THE RAVELED SLEEVE OF CARE
It was one of those nights. First, I fell asleep on the sofa watching TV at 8:00 p.m. At 9:00 p.m. Art woke me up and gently guided me toward the bedroom. Like a sleepy child, I just managed brush my teeth and then gratefully slid under the covers. I slept peacefully while Art watched the ten o’clock news. Then the TV went off. It was now about 10:30. I had a hot flash.
Ladies – If you have reached a certain age, you know what I’m talking about. For the uninitiated, I’ll try to give you a brief description. Imagine that you are being roasted from the inside out. That’s a hot flash.
So at about 10:30 I woke up. Completely. Now I had to go through my little mantra, counting backwards from 100, which sometimes seems to help. “One hundred, ninety-nine, ninety. . .GOD I’M SO HOT”!!! (Toss, turn, nightgown off, covers off). “Ninety-one, no, ninety . . .Maybe I should open a window – But it’s so noisy out there! . . .Ninety-seven. . . I know! I’ll take a pill! Maybe that’ll help. Just knock myself out. But which pill? Pain pill P.M.? No, I’m not in pain. Allergy pill? Yeah, but sometimes it makes my heart race – and besides, they’re habit-forming. . . Just try counting backwards again. One hundred. . .”
And so it went for, I don’t know, maybe an hour? At some point, I fell asleep.
Two-thirty p.m. Time to tinkle. My eyes open reluctantly. “Oh God. I really don’t want to get up now. I know that once I’m vertical, it will take another hour to fall back to sleep. But what to do? If I don’t get up I’ll burst.” So to the bathroom. Then back to bed. Now semi-awake. Another hot flash. “ Great. I can’t take a pill now because if I do I won’t be awake until noon. Just count backwards, Robin. Try putting your hand in the ‘mudra’ the yoga teacher taught the other day. That’s it. Thumbs gently but firmly touching. That connects the two sides of the brain. There you go. No, it’s not working. Crap. Ninety-eight, ninety-seven . . . Namaste! Crap . . .” I look at the digital clock with the glow-in-the-dark numbers. Three forty-seven. (Toss, turn, wiggle, covers off, covers on). I look at the clock. Four 0-six.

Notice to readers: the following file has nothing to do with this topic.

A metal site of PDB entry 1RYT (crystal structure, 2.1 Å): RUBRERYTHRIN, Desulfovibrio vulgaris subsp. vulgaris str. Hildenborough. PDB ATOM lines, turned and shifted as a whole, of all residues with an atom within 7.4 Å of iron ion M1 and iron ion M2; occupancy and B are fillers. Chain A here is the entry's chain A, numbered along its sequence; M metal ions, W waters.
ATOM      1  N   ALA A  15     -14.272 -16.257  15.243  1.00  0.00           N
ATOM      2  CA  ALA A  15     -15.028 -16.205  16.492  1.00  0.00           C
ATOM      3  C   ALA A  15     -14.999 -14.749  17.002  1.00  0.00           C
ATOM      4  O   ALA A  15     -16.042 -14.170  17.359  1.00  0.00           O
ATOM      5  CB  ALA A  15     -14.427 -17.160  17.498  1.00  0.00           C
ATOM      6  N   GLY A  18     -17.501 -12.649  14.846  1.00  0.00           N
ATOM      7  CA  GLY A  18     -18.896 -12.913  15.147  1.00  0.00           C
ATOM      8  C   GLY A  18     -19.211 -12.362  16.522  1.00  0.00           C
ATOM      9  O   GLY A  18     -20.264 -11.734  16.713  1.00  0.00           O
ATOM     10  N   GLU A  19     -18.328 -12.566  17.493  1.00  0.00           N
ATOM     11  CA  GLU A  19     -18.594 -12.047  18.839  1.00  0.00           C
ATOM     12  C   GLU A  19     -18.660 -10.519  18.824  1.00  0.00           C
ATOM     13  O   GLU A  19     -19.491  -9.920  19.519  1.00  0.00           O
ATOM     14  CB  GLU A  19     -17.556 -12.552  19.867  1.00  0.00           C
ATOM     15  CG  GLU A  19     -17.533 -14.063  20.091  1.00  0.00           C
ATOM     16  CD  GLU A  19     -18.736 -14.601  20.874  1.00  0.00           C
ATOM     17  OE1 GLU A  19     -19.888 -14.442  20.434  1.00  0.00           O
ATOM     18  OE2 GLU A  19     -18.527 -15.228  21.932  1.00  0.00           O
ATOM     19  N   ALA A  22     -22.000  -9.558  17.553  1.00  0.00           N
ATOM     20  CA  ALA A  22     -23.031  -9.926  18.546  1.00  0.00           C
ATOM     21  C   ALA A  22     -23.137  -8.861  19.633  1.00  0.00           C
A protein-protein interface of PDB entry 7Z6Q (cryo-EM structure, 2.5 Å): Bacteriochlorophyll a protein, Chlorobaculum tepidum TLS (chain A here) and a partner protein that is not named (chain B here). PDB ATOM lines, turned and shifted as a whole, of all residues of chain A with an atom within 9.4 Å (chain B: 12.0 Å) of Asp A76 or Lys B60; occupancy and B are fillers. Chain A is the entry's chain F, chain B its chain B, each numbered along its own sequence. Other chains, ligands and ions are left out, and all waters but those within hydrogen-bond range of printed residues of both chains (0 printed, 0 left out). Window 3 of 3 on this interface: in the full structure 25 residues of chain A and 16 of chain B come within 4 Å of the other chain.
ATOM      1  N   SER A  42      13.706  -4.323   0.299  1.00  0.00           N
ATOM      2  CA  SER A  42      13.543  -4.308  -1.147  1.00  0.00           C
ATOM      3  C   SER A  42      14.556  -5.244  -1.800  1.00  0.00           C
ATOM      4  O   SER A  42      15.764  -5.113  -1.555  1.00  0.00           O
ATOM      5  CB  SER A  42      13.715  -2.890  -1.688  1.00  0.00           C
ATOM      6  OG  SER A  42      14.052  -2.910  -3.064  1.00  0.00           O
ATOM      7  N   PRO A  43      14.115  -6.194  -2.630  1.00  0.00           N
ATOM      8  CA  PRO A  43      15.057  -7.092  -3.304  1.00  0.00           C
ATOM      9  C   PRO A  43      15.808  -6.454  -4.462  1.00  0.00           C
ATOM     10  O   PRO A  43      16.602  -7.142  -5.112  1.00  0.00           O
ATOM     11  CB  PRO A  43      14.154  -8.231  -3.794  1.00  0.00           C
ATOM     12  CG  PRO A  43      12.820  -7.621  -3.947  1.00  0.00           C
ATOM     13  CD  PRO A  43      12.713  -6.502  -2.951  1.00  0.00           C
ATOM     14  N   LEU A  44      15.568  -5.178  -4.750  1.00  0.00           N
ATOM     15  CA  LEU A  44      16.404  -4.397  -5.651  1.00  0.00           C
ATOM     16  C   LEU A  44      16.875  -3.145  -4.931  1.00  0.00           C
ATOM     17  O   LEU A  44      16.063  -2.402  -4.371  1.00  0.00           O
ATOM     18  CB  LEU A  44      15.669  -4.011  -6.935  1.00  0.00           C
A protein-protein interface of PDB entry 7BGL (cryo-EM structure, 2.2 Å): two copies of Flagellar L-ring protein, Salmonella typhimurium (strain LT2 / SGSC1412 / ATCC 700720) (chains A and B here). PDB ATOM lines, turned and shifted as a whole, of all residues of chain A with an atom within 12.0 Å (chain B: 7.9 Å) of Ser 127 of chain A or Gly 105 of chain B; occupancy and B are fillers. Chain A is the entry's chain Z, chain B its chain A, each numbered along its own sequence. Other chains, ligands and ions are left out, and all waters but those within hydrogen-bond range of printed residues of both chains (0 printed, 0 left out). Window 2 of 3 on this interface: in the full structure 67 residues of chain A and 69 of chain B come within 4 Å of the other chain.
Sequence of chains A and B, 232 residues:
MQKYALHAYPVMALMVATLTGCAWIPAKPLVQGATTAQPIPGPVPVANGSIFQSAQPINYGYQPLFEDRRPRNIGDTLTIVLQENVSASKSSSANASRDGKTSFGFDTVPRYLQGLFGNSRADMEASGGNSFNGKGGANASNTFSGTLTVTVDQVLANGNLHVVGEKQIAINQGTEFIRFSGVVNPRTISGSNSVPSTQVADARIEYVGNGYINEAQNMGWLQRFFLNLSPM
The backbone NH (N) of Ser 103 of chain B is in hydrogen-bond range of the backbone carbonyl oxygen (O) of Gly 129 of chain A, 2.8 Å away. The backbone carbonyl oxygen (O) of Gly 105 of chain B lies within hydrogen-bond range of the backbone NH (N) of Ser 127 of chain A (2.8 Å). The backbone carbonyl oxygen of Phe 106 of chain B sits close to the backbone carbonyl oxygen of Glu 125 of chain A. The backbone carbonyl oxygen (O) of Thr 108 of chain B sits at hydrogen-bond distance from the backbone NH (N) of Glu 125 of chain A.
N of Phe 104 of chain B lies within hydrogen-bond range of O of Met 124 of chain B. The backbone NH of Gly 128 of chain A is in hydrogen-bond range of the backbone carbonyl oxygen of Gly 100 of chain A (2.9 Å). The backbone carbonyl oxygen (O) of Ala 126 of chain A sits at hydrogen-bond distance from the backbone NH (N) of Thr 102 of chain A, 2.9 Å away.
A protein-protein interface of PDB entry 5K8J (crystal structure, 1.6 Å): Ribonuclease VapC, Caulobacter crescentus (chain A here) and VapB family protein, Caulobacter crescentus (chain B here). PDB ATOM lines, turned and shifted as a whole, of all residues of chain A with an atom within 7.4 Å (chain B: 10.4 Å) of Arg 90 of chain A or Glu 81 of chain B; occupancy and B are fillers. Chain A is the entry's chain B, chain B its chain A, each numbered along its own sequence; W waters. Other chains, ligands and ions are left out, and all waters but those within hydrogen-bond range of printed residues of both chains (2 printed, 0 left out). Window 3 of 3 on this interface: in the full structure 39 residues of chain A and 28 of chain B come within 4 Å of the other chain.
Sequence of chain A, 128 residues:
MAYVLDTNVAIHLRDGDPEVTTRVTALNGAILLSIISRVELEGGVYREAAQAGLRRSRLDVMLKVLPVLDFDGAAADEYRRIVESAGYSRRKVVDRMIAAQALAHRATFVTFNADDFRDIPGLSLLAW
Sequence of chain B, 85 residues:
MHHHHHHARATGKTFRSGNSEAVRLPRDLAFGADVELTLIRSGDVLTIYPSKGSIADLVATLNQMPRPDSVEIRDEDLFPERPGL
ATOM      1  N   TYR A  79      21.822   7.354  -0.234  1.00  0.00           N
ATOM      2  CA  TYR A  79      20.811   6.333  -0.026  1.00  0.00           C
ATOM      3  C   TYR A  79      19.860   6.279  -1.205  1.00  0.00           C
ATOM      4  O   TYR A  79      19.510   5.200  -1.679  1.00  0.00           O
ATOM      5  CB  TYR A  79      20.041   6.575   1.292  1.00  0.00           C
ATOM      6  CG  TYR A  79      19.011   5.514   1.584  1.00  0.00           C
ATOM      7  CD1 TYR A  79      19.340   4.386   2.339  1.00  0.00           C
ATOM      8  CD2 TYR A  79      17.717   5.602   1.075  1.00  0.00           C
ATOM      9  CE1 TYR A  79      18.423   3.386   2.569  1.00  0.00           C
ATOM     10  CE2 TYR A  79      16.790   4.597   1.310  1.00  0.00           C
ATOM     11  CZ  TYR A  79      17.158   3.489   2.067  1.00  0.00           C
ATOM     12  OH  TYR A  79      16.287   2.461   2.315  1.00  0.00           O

“Alright. Just relax. Just lie here and rest. That’s almost as good as sleep. Eighty-nine, eighty-eight . . . Maybe I should get up and start my day. But if I don’t get some sleep I’m going to be bleary-eyed tomorrow. I’ve got to drive across town twice tomorrow. I don’t want to be on the road feeling that way! Eighty-seven . . . Eighty-seven . . . Eighty-seven . . .”
The clock says 5:30 a.m. Now I must get up and start my day. I lie there for one luxurious moment. A famous line from Macbeth comes to me: “Sleep, which knits the raveled sleeve of care”. I imagine my own raveled sleeve, gray, tattered, shop-worn, and then imagine a disembodied pair of needles (about a size 7), and this beautiful grayish-purplish hand-dyed wool, and the beautiful wooden needles slowly and methodically knitting all this mess together into a gorgeous whole. “Shakespeare”! I marvel. Then I am asleep.
© 2005, Robin Munson